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Motorola Solutions Releases Fixed Reader Designed for Challenging Applications
The FX9500 model will replace the company's existing XR series, providing manufacturers and other industrial users with a fixed interrogator offering better read accuracy in hostile environments, as well as a longer read range.
Aug 03, 2011—Motorola Solutions has released a new industrial fixed RFID reader that, according to the company, is more sensitive than its predecessors—the XR series—and that is designed to provide improved read range and accuracy in harsh environments. The FX9500 reader, the firm explains, was developed to meet the needs of the most challenging applications: industrial sites with densely packed tagged goods, or containing a large presence of liquids and metals. The device, which will replace the XR series, will begin shipping to customers at the end of this month, Motorola reports. The XR series will be phased out over the course of approximately a year, says Chris Schaefer, Motorola Solutions' director of global RFID market development. The FX9500 model, he indicates, "was designed for high-volume, high-density, high-throughput applications."
The new interrogator features a smaller footprint than the XR series, and is designed for installation in portals, such as the dock doors of warehouses and manufacturing facilities, where forklifts may carry densely packed goods with 1,000 or more tags surrounded by metal or liquid containers.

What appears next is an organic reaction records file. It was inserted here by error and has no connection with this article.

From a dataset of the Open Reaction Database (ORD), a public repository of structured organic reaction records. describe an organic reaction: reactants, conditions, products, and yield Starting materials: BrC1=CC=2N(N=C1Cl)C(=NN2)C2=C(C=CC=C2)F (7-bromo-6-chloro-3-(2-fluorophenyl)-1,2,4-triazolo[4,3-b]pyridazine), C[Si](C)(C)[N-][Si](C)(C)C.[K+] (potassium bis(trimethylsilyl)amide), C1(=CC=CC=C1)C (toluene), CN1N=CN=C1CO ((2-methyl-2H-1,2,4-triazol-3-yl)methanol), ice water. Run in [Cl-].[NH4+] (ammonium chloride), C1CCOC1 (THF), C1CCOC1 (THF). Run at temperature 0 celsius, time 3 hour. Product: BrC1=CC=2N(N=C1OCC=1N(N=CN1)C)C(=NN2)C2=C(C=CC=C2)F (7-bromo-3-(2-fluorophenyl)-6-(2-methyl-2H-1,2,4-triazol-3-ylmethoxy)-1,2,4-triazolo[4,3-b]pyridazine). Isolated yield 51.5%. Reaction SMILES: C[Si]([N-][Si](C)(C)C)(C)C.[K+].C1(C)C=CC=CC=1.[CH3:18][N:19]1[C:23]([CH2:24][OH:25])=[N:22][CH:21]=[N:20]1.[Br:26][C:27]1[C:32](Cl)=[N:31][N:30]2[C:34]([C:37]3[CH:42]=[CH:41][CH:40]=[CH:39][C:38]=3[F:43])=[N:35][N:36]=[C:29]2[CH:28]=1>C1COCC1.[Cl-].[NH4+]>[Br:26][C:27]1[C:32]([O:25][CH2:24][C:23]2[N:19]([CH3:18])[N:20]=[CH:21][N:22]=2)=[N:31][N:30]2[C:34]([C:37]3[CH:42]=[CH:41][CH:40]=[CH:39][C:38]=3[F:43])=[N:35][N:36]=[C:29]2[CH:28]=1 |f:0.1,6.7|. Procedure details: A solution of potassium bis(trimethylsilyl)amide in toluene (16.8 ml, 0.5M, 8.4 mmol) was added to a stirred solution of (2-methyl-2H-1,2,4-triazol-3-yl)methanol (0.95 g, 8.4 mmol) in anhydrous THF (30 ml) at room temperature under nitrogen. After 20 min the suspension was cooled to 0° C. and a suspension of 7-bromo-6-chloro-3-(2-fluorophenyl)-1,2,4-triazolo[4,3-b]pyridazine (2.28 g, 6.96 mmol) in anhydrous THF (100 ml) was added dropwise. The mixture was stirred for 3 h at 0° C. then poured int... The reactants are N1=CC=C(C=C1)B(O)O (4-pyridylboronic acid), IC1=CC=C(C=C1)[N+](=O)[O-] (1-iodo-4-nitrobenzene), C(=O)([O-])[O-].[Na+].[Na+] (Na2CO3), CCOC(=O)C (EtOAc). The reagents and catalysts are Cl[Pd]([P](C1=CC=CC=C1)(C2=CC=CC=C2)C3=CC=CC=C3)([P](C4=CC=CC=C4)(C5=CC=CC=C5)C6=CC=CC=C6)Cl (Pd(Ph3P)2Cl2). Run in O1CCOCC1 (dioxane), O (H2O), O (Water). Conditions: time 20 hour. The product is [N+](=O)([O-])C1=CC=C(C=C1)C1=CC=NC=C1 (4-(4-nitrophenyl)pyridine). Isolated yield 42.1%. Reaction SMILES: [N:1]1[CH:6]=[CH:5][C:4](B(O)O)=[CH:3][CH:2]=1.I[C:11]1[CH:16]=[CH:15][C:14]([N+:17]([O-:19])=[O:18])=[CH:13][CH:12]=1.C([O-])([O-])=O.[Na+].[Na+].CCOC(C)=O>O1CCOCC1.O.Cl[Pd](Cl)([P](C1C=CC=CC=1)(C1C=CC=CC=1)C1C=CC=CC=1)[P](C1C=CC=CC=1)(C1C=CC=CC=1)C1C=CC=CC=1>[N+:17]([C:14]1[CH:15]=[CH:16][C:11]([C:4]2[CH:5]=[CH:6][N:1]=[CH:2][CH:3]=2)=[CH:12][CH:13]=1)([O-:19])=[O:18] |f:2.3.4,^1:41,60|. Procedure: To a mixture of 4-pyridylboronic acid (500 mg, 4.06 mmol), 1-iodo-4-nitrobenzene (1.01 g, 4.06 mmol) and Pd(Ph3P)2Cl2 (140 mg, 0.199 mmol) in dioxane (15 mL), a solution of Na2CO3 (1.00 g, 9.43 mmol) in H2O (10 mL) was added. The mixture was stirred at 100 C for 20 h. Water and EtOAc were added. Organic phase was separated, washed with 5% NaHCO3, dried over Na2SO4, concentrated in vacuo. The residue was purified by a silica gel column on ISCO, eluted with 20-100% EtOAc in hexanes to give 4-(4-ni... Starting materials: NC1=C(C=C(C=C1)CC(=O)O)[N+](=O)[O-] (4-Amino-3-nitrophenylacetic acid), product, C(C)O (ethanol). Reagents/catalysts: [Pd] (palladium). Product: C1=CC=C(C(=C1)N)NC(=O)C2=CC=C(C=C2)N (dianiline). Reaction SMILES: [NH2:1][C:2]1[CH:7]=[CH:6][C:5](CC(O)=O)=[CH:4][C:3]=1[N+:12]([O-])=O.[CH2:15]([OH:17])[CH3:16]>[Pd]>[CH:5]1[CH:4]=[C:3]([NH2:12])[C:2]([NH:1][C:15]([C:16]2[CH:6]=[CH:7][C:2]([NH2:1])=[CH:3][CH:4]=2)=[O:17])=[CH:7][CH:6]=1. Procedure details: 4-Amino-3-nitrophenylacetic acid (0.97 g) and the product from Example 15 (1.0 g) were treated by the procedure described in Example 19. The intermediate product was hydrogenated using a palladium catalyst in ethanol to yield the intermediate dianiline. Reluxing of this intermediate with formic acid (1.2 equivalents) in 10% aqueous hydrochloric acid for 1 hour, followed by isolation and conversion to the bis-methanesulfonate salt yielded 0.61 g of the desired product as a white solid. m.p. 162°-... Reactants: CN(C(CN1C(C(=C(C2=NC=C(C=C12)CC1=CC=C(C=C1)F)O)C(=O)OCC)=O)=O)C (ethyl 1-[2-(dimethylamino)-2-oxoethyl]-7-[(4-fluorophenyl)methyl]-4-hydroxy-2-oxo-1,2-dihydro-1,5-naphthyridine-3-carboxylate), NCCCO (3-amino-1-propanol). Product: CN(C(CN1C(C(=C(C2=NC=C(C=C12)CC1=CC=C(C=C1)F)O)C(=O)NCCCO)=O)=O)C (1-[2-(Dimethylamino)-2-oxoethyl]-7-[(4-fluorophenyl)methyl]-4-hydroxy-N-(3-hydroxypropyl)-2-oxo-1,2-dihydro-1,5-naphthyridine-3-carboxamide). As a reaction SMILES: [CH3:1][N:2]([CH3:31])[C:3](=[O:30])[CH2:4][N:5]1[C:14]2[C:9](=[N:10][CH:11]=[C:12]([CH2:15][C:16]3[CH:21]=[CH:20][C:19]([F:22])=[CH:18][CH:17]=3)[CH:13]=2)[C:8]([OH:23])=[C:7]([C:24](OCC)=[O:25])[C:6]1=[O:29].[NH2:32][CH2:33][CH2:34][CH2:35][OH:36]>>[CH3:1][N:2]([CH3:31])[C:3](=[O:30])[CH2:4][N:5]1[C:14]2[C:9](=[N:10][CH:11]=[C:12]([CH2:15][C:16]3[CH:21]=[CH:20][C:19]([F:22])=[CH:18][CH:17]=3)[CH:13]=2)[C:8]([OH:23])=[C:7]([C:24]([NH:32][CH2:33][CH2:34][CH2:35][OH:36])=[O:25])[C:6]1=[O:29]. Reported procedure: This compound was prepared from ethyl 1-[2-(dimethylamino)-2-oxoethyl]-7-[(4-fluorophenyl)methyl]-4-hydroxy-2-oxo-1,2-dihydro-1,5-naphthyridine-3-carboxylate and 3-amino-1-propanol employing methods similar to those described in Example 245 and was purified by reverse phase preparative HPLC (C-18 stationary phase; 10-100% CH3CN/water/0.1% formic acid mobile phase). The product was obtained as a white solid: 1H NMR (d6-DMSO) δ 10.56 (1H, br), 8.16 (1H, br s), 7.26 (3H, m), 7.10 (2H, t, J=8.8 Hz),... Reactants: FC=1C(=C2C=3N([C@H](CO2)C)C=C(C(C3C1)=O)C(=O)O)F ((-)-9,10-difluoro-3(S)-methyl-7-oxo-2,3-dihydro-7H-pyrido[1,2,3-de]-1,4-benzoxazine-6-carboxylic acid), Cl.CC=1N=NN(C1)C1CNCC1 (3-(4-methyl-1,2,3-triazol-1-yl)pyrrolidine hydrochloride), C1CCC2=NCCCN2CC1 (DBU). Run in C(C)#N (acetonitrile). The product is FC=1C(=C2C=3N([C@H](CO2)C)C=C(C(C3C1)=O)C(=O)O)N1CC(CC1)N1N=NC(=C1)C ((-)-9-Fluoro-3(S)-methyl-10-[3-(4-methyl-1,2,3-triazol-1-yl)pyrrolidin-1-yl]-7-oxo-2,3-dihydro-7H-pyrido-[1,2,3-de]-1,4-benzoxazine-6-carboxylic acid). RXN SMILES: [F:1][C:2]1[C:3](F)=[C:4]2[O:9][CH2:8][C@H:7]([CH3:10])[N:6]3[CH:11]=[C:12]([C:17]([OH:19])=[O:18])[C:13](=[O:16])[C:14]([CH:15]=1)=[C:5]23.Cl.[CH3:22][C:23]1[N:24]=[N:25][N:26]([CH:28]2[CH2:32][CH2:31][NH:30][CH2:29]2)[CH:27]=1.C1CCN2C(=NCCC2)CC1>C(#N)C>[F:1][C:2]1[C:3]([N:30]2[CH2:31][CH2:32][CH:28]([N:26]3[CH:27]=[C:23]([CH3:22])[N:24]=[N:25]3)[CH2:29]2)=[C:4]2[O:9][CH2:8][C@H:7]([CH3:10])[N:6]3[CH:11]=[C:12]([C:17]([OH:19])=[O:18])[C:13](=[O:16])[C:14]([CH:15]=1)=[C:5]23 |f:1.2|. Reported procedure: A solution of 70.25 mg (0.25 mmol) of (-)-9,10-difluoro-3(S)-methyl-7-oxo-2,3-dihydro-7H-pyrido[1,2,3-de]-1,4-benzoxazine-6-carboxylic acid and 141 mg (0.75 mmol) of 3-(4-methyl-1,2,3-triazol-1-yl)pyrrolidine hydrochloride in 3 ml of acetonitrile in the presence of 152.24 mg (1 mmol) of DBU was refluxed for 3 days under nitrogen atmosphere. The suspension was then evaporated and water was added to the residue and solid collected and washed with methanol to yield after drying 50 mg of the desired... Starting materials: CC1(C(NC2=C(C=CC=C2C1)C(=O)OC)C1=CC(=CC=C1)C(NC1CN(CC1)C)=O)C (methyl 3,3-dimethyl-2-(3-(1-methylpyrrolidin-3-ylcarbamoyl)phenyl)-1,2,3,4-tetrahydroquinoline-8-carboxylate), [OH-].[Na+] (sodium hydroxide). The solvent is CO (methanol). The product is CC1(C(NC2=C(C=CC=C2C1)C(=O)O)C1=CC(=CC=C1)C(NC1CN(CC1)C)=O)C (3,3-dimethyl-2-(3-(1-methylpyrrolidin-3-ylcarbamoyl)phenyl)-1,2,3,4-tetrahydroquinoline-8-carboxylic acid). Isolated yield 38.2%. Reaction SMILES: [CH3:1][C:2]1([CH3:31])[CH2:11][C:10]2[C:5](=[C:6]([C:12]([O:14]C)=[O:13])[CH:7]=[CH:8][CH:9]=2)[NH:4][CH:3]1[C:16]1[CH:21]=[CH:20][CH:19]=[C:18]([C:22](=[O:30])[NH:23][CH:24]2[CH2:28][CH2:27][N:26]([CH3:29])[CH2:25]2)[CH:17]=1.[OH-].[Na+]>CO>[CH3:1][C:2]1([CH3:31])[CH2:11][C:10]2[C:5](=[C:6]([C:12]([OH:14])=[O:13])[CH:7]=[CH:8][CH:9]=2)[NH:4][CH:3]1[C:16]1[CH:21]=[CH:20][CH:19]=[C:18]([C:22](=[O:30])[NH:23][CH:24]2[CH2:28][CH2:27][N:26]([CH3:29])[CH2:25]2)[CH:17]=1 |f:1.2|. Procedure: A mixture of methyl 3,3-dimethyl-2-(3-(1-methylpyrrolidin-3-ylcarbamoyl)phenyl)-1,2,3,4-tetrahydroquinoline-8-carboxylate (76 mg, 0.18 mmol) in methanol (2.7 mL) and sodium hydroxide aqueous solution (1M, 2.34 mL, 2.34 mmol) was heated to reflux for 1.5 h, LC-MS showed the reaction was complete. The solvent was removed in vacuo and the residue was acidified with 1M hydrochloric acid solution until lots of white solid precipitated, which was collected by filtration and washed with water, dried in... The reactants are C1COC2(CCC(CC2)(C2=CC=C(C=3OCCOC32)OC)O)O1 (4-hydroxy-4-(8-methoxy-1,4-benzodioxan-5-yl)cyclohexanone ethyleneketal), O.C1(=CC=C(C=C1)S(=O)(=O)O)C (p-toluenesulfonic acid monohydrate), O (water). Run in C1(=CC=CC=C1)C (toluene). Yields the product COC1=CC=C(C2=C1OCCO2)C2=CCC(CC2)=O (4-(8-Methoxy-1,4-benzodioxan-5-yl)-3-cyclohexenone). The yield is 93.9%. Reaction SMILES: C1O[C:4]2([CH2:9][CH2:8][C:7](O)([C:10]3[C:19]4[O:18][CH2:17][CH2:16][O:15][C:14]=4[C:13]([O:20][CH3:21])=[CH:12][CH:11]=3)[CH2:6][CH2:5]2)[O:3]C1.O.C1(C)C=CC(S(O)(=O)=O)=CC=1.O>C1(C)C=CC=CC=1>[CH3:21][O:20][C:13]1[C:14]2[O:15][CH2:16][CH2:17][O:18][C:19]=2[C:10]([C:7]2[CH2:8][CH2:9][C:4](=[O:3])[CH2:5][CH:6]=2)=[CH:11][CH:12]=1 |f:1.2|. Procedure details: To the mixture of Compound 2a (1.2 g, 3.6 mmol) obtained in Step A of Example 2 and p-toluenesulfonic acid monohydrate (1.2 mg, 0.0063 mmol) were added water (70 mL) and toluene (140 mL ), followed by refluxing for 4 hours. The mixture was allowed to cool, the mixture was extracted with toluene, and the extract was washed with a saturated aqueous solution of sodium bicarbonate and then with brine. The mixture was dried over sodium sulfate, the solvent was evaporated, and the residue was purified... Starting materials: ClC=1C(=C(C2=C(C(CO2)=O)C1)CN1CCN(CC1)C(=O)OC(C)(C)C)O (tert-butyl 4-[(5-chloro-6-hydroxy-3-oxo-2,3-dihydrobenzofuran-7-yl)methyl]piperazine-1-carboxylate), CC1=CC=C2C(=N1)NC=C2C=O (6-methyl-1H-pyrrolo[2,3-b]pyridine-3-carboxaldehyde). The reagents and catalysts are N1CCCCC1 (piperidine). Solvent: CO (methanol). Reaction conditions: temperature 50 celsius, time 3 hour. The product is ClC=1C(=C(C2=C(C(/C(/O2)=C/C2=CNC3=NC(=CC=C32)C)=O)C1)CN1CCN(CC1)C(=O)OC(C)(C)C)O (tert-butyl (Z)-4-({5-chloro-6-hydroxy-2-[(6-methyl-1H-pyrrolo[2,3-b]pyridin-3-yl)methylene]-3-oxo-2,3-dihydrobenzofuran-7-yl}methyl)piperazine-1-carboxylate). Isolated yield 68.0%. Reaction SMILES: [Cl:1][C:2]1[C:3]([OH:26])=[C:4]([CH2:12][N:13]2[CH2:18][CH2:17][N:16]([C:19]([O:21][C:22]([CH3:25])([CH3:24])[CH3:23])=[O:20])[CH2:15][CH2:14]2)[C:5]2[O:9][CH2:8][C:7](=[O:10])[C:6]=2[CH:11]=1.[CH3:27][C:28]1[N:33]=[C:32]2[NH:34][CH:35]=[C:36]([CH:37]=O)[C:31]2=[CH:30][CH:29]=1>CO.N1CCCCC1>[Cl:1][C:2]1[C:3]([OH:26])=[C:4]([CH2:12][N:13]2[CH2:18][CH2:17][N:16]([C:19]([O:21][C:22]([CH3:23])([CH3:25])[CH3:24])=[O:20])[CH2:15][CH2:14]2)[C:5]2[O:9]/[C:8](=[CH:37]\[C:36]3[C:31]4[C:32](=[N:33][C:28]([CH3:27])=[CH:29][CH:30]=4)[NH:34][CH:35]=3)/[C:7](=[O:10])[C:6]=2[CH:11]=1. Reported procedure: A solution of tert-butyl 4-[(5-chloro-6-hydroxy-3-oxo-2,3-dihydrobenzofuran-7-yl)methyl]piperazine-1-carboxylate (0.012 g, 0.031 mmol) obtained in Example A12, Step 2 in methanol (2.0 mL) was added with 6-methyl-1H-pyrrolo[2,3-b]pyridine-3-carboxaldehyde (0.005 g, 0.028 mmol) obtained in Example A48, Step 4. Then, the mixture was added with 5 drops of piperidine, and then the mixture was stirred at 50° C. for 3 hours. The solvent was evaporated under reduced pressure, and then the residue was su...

"As RFID use has expanded in the market, people started with the low-hanging fruit," Schaefer says—namely, simple RFID reading applications in which tagged cartons could be easily interrogated at a reader portal. However, he notes, as usage has expanded, the limitations of existing readers have become more apparent, especially for tagged items or cartons in which tags are located in the center of a pallet loaded with goods that passes a portal reader. "Now," he states, "we are moving to the more challenging [applications]."
The FX9500 reader offers improved read accuracy and longer read ranges, Schaefer says, though he declines to specify how much greater the accuracy or read range would be. The device comes with either monostatic or bistatic configurations, with either four or eight antenna ports, enabling it to operate several portals simultaneously. Although Schaefer is unable to provide statistics regarding the higher sensitivity or read range, he reports that the FX9500 model "will set a new benchmark for performance in this space." The higher performance, he adds, is the result of Motorola engineers' "slightly more complicated design, with a higher number of specialized RF components."
Motorola Solutions subjected the new reader to approximately six months of testing with potential end users, Schaefer says, noting that "those folks were extremely happy with the results." Testing, he explains, consisted of placing more than 1,000 tags within the reader's field of view, in "the kind of high-volume, high-performance scenarios for which it was designed, including real-world environmental testing designed to validate its use in challenging industrial environments."
The new reader has a list price of $1,695 for the four-port model, and $1,995 for the eight-port version. The device measures approximately 7 and 3/16 inches by 9 and 5/8 inches—about one-third smaller than its XR series counterparts. While the FX9500 does not natively support power-over-Ethernet (PoE), its power draw is within the limits of the PoE+ standard (IEEE 802.3at-2009), permitting the use of third-party PoE+ splitters and enabling the convenience of single-line installation.
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